Images That Changed The World

While browsing through web pages i came across these pics which really amazed me and i could not resist myself from having them here.

How Life Begins
In 1957 he began taking pictures with an endoscope, an instrument that can see inside a body cavity, but when Lennart Nilsson presented the rewards of his work to LIFE’s editors several years later, they demanded that witnesses confirm that they were seeing what they thought they were seeing. Finally convinced, they published a cover story in 1965 that went on for 16 pages, and it created a sensation. Then, and over the intervening years, Nilsson’s painstakingly made pictures informed how humanity feels about . . . well, humanity. They also were appropriated for purposes that Nilsson never intended. Nearly as soon as the 1965 portfolio appeared in LIFE, images from it were enlarged by right-to-life activists and pasted to placards.
Tragedy in Oklahoma
Tragedy in Oklahoma
The fireman has taken the time to remove his gloves before receiving this infant from the policeman.
Anyone who knows anything about firefighters know that their gloves are very rough and abrasive and to remove these is like saying I want to make sure that I am as gentle and as compassionate as I can be with this infant that I don’t know is dead or alive.
The fireman is just cradling this infant with the utmost compassion and caring.
He is looking down at her with this longing, almost to say with his eyes: “It’s going to be OK, if there’s anything I can do I want to try to help you.”
He doesn’t know that she has already passed away.

“]A vulture watches a starving child [1993]
A vulture watches a starving child [1993]
The prize-winning image: A vulture watches a starving child in southern Sudan, March 1, 1993.
Carter’s winning photo shows a heart-breaking scene of a starving child collapsed on the ground, struggling to get to a food center during a famine in the Sudan in 1993. In the background, a vulture stalks the emaciated child.
Carter was part of a group of four fearless photojournalists known as the “Bang Bang Club” who traveled throughout South Africa capturing the atrocities committed during apartheid.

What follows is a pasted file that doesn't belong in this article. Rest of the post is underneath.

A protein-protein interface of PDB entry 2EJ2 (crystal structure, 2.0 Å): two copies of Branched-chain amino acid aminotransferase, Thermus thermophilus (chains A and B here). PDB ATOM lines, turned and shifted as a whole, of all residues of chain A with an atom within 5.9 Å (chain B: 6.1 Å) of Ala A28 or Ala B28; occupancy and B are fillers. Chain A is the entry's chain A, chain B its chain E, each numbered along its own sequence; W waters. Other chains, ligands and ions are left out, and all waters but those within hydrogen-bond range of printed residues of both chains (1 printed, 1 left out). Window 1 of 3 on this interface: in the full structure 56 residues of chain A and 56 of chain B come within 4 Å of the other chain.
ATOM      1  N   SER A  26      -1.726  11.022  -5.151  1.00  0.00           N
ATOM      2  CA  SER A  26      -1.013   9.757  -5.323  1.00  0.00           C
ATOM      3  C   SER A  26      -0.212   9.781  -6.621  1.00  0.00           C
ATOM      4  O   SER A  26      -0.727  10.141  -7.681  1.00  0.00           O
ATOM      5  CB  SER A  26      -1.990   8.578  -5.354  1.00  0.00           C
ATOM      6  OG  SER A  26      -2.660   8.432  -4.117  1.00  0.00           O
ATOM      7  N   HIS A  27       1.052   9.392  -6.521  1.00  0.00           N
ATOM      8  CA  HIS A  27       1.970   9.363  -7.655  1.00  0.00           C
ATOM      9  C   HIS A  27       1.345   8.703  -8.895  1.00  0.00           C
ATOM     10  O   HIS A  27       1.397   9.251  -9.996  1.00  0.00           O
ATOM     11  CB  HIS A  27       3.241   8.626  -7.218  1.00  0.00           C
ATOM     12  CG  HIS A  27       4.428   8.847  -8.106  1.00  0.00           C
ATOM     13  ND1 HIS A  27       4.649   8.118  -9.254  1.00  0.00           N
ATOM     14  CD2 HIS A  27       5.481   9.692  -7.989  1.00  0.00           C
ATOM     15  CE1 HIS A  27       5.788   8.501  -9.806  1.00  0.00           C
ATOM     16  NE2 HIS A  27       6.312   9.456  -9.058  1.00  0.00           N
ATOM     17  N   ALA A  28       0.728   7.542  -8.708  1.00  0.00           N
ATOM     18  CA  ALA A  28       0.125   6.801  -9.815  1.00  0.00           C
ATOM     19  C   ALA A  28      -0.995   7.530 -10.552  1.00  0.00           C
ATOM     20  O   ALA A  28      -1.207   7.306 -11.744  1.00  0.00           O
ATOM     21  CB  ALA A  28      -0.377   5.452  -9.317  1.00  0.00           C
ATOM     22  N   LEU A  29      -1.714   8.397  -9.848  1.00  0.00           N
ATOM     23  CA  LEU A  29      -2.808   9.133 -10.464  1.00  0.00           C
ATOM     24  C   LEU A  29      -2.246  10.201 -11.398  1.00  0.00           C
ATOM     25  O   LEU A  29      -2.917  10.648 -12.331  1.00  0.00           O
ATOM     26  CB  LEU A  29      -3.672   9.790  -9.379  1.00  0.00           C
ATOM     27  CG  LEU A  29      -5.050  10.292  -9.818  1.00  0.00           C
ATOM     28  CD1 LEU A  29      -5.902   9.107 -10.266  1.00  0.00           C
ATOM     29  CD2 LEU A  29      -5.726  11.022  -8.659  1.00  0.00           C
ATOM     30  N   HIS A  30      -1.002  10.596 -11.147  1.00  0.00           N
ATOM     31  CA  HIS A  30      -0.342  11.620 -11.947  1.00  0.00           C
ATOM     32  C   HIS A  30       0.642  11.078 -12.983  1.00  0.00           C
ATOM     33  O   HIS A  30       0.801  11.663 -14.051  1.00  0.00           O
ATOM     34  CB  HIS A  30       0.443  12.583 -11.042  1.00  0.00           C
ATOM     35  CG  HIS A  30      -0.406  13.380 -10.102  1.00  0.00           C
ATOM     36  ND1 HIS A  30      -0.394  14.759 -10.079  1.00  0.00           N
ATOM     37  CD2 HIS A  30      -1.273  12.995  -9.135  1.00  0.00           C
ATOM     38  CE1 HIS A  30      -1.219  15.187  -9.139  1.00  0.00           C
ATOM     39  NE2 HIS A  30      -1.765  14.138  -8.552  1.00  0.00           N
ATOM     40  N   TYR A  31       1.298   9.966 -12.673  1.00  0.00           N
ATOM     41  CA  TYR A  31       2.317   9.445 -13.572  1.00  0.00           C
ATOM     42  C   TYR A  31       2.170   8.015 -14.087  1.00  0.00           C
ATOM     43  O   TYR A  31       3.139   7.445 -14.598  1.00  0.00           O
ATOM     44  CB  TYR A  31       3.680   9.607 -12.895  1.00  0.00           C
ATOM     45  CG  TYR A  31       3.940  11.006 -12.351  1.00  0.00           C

Haunted by the horrific images from Sudan, Carter committed suicide in 1994 soon after receiving the award.



About Mitesh Sharma
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6 Responses to Images That Changed The World

  1. Prashant says:

    When i saw this picture , I felt very disgusting.
    Thanks god , we didn’t have this type of situation in India before, And hope we wont see this in future.

  2. sudip says:

    good work done….it changed me too for a while

  3. biswas says:

    reminds me of “To Kill a Mocking Bird”….

  4. John says:

    Sorry, Prashant, India has it’s own demons … just like every country.

    A quick search discovered this:

    “More than 160 million people in India are considered “Untouchable”—people tainted by their birth into a caste system that deems them impure, less than human.”

    “Dalits are not allowed to drink from the same wells, attend the same temples, wear shoes in the presence of an upper caste, or drink from the same cups in tea stalls.”

    “Statistics compiled by India’s National Crime Records Bureau indicate that in the year 2000, the last year for which figures are available, 25,455 crimes were committed against Dalits. Every hour two Dalits are assaulted; every day three Dalit women are raped, two Dalits are murdered, and two Dalit homes are torched.”

  5. girish says:

    tears…and i thought i was pretty tough ..

  6. Beth says:

    These pics are just unbelievable. It’s hard to imagine that even though we are so fortunate, there really are people that live these kind of lives. I’m lucky, i was not even born when apartheid was here.

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